I don’t know who needs to hear this, but progesterone is not just important for pregnancy. Having healthy progesterone levels is necessary for so much more than just conceiving. In this article, we’re going to talk about what progesterone is, its role in your menstrual cycle, the importance of this hormone, and how to boost progesterone naturally. 

What is progesterone?

Progesterone is so much more than the “pregnancy hormone.” Progesterone receptors have been found in the brain, liver, nasal passages, skin, bladder, lungs, bones, breasts, womb, ovaries, and fallopian tubes. 

It plays a huge role in our overall health. Keeping your progesterone level at a healthy one can sometimes be difficult, especially in our modern world, but it’s absolutely essential. Let’s dive into the role of progesterone. 

Progesterone and Sex 

Although receptors are found all over the body, progesterone is primarily made in the ovaries of women and the testicles and adrenals of men. For women, progesterone helps to balance estrogenic effects on the uterus, preventing overgrowth on the lining and causing shedding during a woman’s bleed. 

Progesterone is produced in very tiny amounts during the first two weeks post menstruation. When ovulation occurs, progesterone production begins and continues for about 2 weeks while estrogen is high, helping to foster a balance of hormones—and of course, to warm the body for a potential child. 

When you bleed, progesterone declines. 


During the two weeks leading up to menses, it is so important that the body produces adequate amounts of progesterone to help balance estrogen. Low progesterone can lead to estrogen dominance, which can lead to emotional imbalances, PMS symptoms, cysts, and more. A dip in progesterone right before your bleed is why your mood often drops. 

Brain Function 

As you learned, there are progesterone receptors in the brain. Having adequate progesterone sent to the brain is essential in maintaining good cognition and memory. In both men and women, progesterone has beneficial effects on neurons and helps to regulate neurotransmitters like GABA and dopamine. Both GABA and dopamine are associated with discipline, motivation, memory, learning, and a sense of calm and happiness. In fact, scientists are now looking at progesterone replacement to help prevent memory loss. While this is exciting and promising, there are ways to naturally boost progesterone which we will get to soon. 

Bladder Function 

There is nothing more annoying than having to pee excessively or having a hard time going! Progesterone helps maintain good bladder function, as it acts as a natural diuretic to regulate fluid balance. 

Beauty Hormone 

Low levels of progesterone can result in hair loss, causing hair to become much thinner and grow more slowly. Because low levels of progesterone can impact androgens, you may experience clogged hair follicles or even an increased risk of acne or dull skin. Keeping progesterone levels healthy can help with hair growth and skin health. 

Blood Sugar Balance 

Progesterone also affects how we respond to blood sugar levels— and vice versa. So if one is off, it is a vicious cycle of dysregulated blood sugar and progesterone. 

We now know that blood sugar levels have a critical role in hormone health. One of the best things you can do for your hormone health is to balance blood sugar. We’ll talk more in-depth on this later on, but for now, just keep that in the back of your mind.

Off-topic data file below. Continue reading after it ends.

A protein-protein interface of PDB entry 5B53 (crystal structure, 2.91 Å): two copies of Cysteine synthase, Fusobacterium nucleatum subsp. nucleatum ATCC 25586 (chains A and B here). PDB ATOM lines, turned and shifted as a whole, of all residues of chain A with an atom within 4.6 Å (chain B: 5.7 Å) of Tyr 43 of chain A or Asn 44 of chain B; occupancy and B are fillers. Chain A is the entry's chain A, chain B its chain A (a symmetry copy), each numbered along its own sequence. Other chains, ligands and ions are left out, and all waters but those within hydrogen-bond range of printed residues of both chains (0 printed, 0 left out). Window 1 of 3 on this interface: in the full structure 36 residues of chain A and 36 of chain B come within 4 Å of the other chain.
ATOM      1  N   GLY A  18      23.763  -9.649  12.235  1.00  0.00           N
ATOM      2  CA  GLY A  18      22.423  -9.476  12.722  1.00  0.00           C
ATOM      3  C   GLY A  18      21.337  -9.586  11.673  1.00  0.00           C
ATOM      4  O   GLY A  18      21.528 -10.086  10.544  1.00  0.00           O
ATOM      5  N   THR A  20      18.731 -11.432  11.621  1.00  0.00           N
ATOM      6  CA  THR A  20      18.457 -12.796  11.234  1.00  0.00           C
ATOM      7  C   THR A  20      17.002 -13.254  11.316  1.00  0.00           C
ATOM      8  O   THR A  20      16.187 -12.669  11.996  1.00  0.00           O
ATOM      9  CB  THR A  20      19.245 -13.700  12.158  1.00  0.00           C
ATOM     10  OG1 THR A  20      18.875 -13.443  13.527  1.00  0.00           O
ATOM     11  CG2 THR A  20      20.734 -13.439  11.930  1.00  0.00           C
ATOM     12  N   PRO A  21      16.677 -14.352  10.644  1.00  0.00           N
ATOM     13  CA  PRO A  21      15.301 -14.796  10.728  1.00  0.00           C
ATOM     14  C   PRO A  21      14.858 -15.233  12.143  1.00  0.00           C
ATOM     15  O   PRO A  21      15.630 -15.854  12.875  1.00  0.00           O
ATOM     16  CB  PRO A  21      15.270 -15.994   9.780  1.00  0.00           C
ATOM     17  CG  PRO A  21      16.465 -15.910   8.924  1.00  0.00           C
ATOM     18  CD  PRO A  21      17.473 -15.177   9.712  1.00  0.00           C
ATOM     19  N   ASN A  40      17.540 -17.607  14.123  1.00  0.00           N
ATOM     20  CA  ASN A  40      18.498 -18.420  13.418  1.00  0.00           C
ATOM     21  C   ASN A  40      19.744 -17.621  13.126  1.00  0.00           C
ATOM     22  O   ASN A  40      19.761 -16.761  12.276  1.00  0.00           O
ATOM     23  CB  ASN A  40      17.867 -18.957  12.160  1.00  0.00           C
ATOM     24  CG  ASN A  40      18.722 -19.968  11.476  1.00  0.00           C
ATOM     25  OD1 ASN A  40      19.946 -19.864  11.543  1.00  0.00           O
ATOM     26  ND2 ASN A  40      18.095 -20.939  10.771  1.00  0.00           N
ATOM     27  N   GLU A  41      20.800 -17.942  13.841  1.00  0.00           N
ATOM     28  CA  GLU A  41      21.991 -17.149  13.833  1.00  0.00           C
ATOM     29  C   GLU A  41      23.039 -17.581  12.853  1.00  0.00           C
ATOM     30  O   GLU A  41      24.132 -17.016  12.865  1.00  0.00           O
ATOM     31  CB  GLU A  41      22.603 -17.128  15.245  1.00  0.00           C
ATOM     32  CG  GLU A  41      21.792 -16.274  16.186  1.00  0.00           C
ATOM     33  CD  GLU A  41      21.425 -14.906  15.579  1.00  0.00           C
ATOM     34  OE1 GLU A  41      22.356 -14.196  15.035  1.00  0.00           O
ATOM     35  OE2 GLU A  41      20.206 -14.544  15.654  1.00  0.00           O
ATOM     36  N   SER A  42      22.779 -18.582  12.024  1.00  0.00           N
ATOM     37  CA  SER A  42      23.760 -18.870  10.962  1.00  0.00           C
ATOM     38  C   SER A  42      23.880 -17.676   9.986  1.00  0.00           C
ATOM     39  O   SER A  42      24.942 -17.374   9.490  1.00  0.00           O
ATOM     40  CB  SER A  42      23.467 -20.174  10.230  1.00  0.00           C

Thyroid Health 

Progesterone and thyroid hormones have a reciprocal relationship. Your ovaries need adequate amounts of thyroid hormone to produce progesterone, but your thyroid also needs a sufficient amount of progesterone to regulate temperature. Progesterone also decreases the amount of protein that carries the thyroid into the bloodstream instead of the cells! 

Protects from Cancer 

Research has shown that balanced progesterone levels can protect against endometrial cancer, prostate cancer, and fibrocystic breast disease. The important thing to note here is that levels must be balanced—not too little or too much. Now that we know the amazing roles of progesterone and the benefits of balanced levels let’s get into how we can naturally boost progesterone. 

What are normal progesterone levels? 

Progesterone levels are constantly changing throughout the menstrual cycle. During your follicular phase, the first part of the menstrual cycle, progesterone is low and shouldn’t exceed 0.89 ng/ml. During ovulation, your progesterone levels can rise up to 12 ng/ml. After ovulation, there’s a sharp increase in progesterone. 

During the luteal phase, the second half of the menstrual cycle—post ovulation—typically has the highest progesterone levels: 1.8-24 ng/ml. Progesterone peaks typically occur between days 21 and 23 of the cycle. 

Checking progesterone levels during ovulation is a great way to tell if you have normal levels. A level of progesterone that is more than 10 ng/ml is normal and means ovulation. Anything lower means ovulation didn’t occur. 

Why are progesterone levels so low? 

These days, it’s more and more common to have low progesterone levels. Some of the most common causes of low progesterone levels are an anovulatory cycle, hypothyroidism, increased cortisol levels, low cholesterol, and hyperprolactinemia. 

So we can heal and nourish by getting to the root of these issues and healing there. 

Symptoms of Low Progesterone
  • Mood Changes 
  • Missed ovulation 
  • Sleep Disturbances 
  • Anxiety 
  • Depression
  • Weight gain due to fluid retention
  • Breast tenderness 
  • Estrogen dominance leads to heavy periods and potentially PCOS 
  • Low sex drive 
  • Irregular or absent periods 
  • Hot flashes 
  • Migraine headaches 

How to Naturally Boost Progesterone Levels